By Jack Holland
Dr. John Reid, Britain’s new secretary of state for Northern Ireland, has said that his government would "review" the policing legislation, as well as its implementation, "if nationalist concerns are borne out in practice."
"We will review them," he said on a visit to New York this week. "We will address them if concerns arise. We will be prepared to look at it. It’s common sense to do it."
However, the minister was careful to stress the conditional "if" in his remarks. There has been controversy in recent weeks over whether the British government has given assurances to the SDLP that its concerns over the policing bill would be taken into account, following the next British general election, which most informed sources believe will be held in early May.
Reid said that it was important to go ahead with police reforms even though neither the SDLP nor Sinn Fein are happy with aspects of the new police service.
"A new police force is good for the whole of Northern Ireland," he said.
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Reid, who is a historian, claimed that the reforms to the Northern Ireland police force were "the most radical of any reforms in British history" in relation to policing.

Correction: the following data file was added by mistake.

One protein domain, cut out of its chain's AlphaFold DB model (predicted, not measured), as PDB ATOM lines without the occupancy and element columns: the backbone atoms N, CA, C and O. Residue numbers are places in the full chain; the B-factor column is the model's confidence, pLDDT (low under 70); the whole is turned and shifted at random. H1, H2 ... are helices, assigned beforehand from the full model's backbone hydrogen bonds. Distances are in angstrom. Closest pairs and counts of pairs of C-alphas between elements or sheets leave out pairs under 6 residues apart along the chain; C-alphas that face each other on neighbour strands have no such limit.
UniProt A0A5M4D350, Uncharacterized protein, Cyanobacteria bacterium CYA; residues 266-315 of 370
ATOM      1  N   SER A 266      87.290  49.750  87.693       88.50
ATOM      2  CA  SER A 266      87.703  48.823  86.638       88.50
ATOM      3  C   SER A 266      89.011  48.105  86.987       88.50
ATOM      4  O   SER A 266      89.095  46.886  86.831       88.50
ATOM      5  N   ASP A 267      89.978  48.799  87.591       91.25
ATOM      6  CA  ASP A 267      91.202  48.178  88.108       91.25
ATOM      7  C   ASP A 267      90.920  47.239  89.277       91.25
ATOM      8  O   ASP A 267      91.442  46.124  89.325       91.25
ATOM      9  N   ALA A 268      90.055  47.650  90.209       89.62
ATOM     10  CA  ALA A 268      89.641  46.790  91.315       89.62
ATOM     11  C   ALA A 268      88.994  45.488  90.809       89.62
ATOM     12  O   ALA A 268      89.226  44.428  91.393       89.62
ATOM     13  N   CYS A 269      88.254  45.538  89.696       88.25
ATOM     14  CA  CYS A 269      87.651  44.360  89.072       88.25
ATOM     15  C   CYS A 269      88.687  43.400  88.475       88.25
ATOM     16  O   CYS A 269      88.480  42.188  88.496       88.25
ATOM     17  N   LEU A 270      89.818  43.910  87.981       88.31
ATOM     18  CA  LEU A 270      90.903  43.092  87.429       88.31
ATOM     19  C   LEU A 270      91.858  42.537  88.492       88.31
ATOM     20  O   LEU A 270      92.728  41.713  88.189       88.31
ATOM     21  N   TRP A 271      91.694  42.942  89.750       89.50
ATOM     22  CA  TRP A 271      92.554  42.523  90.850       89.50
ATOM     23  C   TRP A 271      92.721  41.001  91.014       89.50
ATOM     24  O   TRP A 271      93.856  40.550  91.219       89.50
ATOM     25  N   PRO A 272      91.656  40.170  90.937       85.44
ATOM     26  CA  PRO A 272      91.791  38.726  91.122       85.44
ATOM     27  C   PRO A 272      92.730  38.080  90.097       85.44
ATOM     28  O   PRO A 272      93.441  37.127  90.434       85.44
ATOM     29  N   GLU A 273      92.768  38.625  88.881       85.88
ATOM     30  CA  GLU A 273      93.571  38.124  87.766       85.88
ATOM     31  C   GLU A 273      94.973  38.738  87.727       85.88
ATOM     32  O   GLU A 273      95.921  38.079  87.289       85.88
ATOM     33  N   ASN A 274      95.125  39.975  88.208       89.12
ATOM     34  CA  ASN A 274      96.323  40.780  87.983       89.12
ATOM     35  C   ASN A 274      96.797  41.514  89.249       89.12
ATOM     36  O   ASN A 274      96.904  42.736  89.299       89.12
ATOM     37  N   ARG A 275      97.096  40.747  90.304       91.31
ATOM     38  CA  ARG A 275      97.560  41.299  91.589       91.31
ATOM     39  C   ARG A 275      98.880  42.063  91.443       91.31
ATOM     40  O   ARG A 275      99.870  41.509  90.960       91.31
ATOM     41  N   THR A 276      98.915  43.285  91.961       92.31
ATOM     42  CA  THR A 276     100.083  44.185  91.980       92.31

He recognized there were other outstanding problems, such as demilitarization and paramilitary arms decommissioning, but emphasized that "we have come a huge way" toward established peace in the North.
He said that both governments have to see "substantive" moves from the IRA on decommissioning. There is concern, he said, about the Real IRA, a dissident group that killed 29 people in Omagh in 1998 and recently exploded a bomb outside the headquarters of the BBC in London.
"RIRA are not as big or potentially effective as PIRA," he said. But anyone who can place a bomb in London is a threat." He pointed to three recent RIRA attacks, two of them in Northern Ireland, which he said "could have caused serious damage and loss of life" had they succeeded.
Reid, who took over from Peter Mandelson in January, welcomed the continued commitment from the U.S. administration to helping the peace process in the North "if there are particular areas where U.S. support is required."
The new Northern Ireland secretary said that "it’s open to this generation of leaders in Northern Ireland to make history." He said that he felt privileged that he could "in a small way be a vehicle to help them do it."